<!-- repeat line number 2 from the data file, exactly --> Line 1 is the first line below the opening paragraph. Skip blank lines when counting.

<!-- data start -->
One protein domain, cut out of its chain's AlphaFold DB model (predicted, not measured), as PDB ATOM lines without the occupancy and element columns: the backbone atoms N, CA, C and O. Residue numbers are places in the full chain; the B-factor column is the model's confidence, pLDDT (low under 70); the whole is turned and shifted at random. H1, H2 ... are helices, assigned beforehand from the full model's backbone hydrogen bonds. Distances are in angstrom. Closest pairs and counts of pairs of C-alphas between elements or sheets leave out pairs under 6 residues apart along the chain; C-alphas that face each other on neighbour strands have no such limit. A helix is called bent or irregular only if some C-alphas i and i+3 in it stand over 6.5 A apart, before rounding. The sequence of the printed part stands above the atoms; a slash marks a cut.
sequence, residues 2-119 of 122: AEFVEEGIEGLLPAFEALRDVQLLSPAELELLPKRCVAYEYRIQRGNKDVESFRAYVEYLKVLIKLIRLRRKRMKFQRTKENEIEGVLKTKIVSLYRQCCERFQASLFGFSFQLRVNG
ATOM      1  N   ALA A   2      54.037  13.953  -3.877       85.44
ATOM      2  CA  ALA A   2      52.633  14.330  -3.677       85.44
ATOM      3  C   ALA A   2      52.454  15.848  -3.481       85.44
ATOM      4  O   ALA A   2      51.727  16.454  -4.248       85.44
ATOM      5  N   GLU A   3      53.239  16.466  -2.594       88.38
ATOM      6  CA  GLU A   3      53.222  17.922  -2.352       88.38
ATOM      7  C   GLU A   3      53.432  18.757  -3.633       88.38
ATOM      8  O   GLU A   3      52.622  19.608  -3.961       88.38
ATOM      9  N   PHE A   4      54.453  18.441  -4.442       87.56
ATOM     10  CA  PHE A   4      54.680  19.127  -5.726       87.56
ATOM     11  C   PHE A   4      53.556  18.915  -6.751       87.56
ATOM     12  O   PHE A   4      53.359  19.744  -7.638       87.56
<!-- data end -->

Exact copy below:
ATOM      1  N   ALA A   2      54.037  13.953  -3.877       85.44